Monday, June 14, 2010

Kant, Gödel, & Rees

D'oh, we may never decode the universe - Times Online Jonathan Leake 42 COMMENTS Understanding vast cosmic events such as galactic collisions is one of science's greatest challenges, says Lord Rees

SOME of the greatest mysteries of the universe may never be resolved because they are beyond human comprehension, according to Lord Rees, president of the Royal Society.
Rees suggests that the inherent intellectual limitations of humanity mean we may never resolve questions such as the existence of parallel universes, the cause of the big bang, or the nature of our own consciousness.
He even compares humanity to fish, which swim through the oceans without any idea of the properties of the water in which they spend their lives.
“A ‘true’ fundamental theory of the universe may exist but could be just be too hard for human brains to grasp,” said Rees, who is also the astronomer royal.
Top of Form
Bottom of Form
“Just as a fish may be barely aware of the medium in which it lives and swims, so the microstructure of empty space could be far too complex for unaided human brains.”
Rees’s thesis could prove highly provocative to other scientists, especially those who have devoted their careers to understanding such mysteries.
He is well placed to understand the potential limitations of science. Besides heading Britain’s premier scientific organisation, he is also professor of cosmology at Cambridge University, where he is one of Britain’s most respected astrophysicists. He is currently delivering the annual BBC Reith lectures.
Rees’s warning, in a Sunday Times interview, is partly prompted by the failure of scientists working on the greatest problem of modern physics — to reconcile the forces that govern the behaviour of the cosmos, including planets and stars, with those that rule the so-called microworld of atoms and particles.
Rees points out how Albert Einstein was able to use mathematical theories developed in the early 19th century to build his 1915 theory of general relativity, describing how gravity controlled stars and planets.
Similarly, early 20th-century physicists such as Paul Dirac used “off-the-shelf” mathematical systems when devising quantum theory, which describes how nature works at a sub-atomic level.
The problem faced by their successors is that the two theories are deeply contradictory — and no one can find the mathematical tools needed to bring them together into a “unified theory”.
Rees points out that thousands of scientists have been working on this problem for several decades and are still nowhere near an answer.
“There are powerful reasons to suspect that space has a grainy structure but on a scale a trillion trillion times smaller than atoms. Solving how this might work is crucial for 21st-century science,” he said.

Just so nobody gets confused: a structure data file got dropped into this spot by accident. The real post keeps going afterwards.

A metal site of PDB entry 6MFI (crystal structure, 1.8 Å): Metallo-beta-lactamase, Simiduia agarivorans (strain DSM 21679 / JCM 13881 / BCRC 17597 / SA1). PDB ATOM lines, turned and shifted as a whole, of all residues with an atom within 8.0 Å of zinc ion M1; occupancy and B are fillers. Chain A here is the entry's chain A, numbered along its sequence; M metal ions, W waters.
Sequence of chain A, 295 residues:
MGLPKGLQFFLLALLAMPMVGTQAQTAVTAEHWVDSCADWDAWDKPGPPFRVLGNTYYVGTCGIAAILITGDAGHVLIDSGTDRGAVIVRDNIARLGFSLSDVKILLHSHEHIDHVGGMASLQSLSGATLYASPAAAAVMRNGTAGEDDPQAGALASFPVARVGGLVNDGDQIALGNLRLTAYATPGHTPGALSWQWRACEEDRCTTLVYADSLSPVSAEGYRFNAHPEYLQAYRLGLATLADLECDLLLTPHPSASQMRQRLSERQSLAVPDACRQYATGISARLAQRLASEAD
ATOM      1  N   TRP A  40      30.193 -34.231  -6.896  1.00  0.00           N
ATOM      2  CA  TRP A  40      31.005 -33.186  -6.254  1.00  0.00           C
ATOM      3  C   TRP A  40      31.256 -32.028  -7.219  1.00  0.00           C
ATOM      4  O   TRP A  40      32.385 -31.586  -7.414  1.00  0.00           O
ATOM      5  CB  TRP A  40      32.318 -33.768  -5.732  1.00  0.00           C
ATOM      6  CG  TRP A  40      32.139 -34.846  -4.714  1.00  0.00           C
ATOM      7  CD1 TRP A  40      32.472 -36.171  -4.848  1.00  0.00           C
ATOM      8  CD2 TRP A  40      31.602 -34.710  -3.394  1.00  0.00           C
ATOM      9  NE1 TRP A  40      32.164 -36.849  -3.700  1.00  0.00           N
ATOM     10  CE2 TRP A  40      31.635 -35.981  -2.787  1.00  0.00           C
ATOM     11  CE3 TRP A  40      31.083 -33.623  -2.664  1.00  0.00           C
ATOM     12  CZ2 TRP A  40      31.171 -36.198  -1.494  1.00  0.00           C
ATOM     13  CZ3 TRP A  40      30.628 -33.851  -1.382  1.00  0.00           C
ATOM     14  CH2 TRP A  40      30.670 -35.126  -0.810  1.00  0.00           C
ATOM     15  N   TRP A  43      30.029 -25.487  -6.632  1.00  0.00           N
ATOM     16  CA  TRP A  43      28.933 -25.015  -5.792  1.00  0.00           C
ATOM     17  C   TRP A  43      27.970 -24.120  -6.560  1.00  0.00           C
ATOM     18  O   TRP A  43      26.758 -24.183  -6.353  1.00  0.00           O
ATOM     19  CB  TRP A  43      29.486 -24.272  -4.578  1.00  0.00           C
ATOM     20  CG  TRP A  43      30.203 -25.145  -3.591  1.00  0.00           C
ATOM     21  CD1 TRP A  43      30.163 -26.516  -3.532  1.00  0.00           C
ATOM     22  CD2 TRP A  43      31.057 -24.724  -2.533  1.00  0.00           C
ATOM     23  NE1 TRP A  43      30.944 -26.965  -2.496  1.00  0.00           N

Rees believes the most promising idea is “string theory” which suggests that the particles that make up atoms are “woven from space itself”. Such particles, he suggests, could exist in 10 or 11 dimensions. Humans, by contrast, can experience only the three spatial dimensions plus time. He adds that there could even be other 3-D universes “embedded alongside ours”.
“In theory, there could be another entire universe less than a millimetre away from us, but we are oblivious to it because that millimetre is measured in a fourth spatial dimension and we are imprisoned in just three,” he said.
Such ideas sound extraordinary but Rees wonders if they can ever be proved. He suggests humanity may have reached the limits of comprehension.
“Some aspects of reality — a unified theory of physics or a full understanding of consciousness — might elude us simply because they’re beyond human brains, just as surely as Einstein’s ideas would baffle a chimpanzee,” he said.
Other scientists are more optimistic. Brian Cox, the BBC science presenter and physics professor who was awarded an OBE yesterday, said: “The idea that certain things are beyond us is quite a bleak one and history does show that we can eventually overcome the most difficult of problems.”
The mind boggles
The scientific mysteries that may be beyond us include
* Multiple dimensions — string theory suggests space has up to 11 dimensions, but mathematicians have struggled to prove this
* Consciousness — scientists suggest consciousness derives from chemical reactions in the brain but cannot explain how this might generate a sense of self
* Are we real? — Rees and other physicists have suggested the universe and humanity are part of a giant computer simulation as seen in the Matrix films
People not smart enough to understand universe: scientist Toronto Sun By QMI Agency A top British scientist says we may never know all the secrets of the universe because, quite simply, we're just not smart enough. ... Has the human brain reached its limit of understanding?‎ - Limitations of the human brain mean we may never understand the ...‎ - Daily Mail
This is the week of my annual lecture, which as regular readers know is on twenty first century enlightenment. Madeleine Bunting has kindly written a piece.

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